In order to show student progress (and ultimately to get the needed funding), the logical conclusion is to prepare students to do well on the tests. Therefore curriculum design gets hijacked down this path (which wouldn’t be all bad IF the path led students to become effective readers). The problem, however is that the tests do NOT accurately determine whether students are good meaning–makers in relation to text and so the logical outcome is that students come out the other end of educational systems doing what DIBELS lead them to do: read quickly and accurately (but perhaps without meaning).

Assessment, when done properly, provides data that can inform both teaching and curricular design decisions. That means, then, that the assessment instruments used must be accurate, valid, and reliable. The goal of any instruction should be to help students reach the stated learning outcomes – that is in this case to become good readers (i.e. meaning-makers). Assessment is one tool that teachers can use to help students reach the objectives, but it should not be the only tool, nor should it become or replace the focus of instruction.

5. DIBELS data gatherers assume that testers will be consistent in scoring and that they are able, in just a few minutes, to assess students’ strengths and weaknesses as readers.

Reading well requires such a complex combination of skills, that I am wary of any testing system that describes itself as fast, easy, and reliable. The other issue that I take with this testing system is the impact that the data has on children. If they don’t score well, then educational decisions are made that can affect them for their entire educational careers, such as being labeled as a slow reader, or feeling like they are not good readers because they read slowly and thoughtfully, or being held back a grade because they don’t score well on the tests.. Publicly posted scores allow children to become focused on test scores and not what they might represent (and in this case what they represent is false anyway). Children don’t know the difference. They only know their score in relation to others and what that says about them.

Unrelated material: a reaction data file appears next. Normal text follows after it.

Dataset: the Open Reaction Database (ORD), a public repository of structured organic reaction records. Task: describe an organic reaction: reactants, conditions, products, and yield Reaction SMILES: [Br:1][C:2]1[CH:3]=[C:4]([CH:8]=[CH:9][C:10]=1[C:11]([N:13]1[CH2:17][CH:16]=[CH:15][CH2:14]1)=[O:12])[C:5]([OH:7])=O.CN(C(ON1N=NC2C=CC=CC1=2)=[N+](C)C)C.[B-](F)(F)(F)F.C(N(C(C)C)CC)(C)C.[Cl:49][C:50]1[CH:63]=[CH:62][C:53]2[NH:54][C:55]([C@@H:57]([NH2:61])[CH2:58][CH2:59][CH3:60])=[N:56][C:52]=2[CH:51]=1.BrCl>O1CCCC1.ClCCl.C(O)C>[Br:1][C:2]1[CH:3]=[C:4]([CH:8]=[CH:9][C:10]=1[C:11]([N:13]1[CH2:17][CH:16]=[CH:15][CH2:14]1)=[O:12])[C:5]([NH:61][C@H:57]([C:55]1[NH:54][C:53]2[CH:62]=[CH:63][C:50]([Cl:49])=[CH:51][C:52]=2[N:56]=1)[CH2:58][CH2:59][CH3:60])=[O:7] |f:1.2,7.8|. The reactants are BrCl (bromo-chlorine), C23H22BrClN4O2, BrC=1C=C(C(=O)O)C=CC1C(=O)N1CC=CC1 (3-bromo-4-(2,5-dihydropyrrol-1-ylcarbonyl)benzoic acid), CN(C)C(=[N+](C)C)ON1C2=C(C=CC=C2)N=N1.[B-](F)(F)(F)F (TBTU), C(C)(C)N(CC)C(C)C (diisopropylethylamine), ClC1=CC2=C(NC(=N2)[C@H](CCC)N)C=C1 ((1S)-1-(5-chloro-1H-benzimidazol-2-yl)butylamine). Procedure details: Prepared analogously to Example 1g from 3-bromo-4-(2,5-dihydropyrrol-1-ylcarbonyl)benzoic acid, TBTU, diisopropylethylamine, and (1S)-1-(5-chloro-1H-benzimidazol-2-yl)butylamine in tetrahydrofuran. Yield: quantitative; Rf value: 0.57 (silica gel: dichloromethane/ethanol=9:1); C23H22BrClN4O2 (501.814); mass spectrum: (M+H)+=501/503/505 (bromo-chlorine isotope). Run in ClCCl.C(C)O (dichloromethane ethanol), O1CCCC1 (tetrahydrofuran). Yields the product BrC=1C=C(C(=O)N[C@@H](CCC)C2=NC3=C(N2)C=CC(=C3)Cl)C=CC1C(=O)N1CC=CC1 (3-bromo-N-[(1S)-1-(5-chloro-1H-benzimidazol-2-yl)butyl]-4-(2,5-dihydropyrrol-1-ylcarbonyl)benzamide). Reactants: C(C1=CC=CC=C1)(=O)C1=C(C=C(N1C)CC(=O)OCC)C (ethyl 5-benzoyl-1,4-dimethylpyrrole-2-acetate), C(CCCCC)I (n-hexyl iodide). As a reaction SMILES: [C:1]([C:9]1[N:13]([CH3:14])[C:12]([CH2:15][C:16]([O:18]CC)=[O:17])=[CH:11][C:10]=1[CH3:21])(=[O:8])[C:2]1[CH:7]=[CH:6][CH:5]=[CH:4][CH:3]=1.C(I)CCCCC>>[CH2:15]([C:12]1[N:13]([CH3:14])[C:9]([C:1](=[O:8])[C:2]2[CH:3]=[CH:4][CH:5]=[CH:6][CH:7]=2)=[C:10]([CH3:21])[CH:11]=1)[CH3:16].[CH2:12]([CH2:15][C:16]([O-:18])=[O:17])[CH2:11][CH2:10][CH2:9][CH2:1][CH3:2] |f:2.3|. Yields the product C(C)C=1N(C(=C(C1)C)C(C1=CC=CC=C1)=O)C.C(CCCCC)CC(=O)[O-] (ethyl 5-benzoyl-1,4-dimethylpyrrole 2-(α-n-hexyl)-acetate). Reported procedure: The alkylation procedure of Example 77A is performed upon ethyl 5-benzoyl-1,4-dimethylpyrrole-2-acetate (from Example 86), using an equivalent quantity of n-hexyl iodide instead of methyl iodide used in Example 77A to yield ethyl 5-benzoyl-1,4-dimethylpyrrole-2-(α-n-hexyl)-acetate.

If testers are not properly trained to score the tests consistently, then all the efforts to compare data across states are invalid. I clearly remember when our literacy center (ESL) got a new test series. All those who would be scoring the tests (which were used for placement only) met to work through how we would score the exams. We worked long and hard at bringing this into consistency across scorers – and this paid off for us because we ended up getting very effective placement into our leveled courses which we hadn’t had before. The tests were used again as we tried to determine when students should move up a level. However – I have to say that even as we scored (and got data) our guts were telling us, more often than not, almost immediately where students should be placed. So any test that also takes the experienced teacher’s judgment out of the equation is suspect to me. In our case, the test scores acted more as a confirmation than anything else for us.

Part B:

What are the five most powerful arguments opposing his points and the evidence that is used to support these points? (Please answer from your point of view.) I wrote this from the point of view of someone supporting DIBELS.

The availability of statistically meaningful data support DIBELS use

As of the printing of the Goodman text, data for over 2,000,000 students have been gathered, making a very substantial sample size. In addition, the authors of DIBELS, seek to show through the data that the outcomes of the tests are both reliable and valid.

The goals for using DIBELS match those set out by No Child Left Behind mandates (based on the National Reading Panel’s big five sub-skills).

In order to continue to receive federal funding, schools must document that they are able to get the majority of their students to show satisfactory progress in different categories. Reading is one of those key areas. So schools need a way to gather data and show progress in reading. DIBELS comes along and purports to give schools the ability to document student progress in reading in a very short amount of time and at the same time, help teachers remediate with students who are struggling in the different sub-skills. The sub-skills in DIBELS follow closely the big five areas that the NRP determined to be the most important aspects of learning to read: phonemic awareness, phonics, fluency, vocabulary, and comprehension.